In this Belgian import, Crocodile must leave his home when “the trouble” comes.
“ ‘Everything will be better where I’m going!’ he thought. ‘But where is that?’ ” Crocodile’s journey across the sea takes him to towering cities, arid deserts, and sparse countrysides, each more different and unwelcoming than the last. Wherever he lands, he finds hardship in many forms from various peoples, with clears signs warning him that this is “NOT YOUR LAND.” He dreams himself back to “safe and happy” memories spent with friends and family, before misfortune arose and food shortages became the norm. Still, Crocodile moves on, and he’s becoming “so, so tired.” Then a community of mice takes him in, and Crocodile slowly integrates into their society, new experiences building fresh, happy memories. All that’s missing is one crucial piece: family. As a refugee narrative, Crocodile’s tale offers young readers a safe, comfortable way to broach a complex subject. In the uncredited translation, the text takes care to delineate Crocodile’s journey such that it stirs compassion, just hinting at horrors left behind. Slegers’ artwork, meanwhile, contributes the most to this narrative, capturing the turmoil and uncertainty of a refugee’s journey in moody blues and shadows. Crocodile’s teeth are prominent, but his demeanor is never ferocious. What’s left unsaid in the text is made explicit in the illustrations, mainly how prejudice pops up all too easily.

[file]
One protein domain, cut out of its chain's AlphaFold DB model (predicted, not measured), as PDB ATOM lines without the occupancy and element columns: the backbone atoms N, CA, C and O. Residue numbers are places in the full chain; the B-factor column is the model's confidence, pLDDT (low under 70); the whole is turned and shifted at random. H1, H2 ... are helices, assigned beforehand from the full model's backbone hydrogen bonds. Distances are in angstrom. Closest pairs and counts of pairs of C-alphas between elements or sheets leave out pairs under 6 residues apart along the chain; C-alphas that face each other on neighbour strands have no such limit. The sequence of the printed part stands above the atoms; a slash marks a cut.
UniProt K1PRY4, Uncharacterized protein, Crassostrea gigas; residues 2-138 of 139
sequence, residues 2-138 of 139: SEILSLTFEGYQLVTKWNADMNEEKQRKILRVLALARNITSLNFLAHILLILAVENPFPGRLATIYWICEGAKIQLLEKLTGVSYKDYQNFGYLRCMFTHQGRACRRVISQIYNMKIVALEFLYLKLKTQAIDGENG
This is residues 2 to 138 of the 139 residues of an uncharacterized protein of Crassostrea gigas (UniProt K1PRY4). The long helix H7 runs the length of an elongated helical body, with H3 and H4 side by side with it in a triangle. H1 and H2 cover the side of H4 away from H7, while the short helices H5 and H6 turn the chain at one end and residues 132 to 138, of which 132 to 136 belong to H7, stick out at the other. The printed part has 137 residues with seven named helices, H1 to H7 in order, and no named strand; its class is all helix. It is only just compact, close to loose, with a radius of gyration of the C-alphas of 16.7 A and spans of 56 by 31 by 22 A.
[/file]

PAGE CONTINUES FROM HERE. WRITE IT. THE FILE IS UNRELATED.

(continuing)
A wide-eyed, open-hearted evocation of a refugee’s experience. (Picture book. 3-7)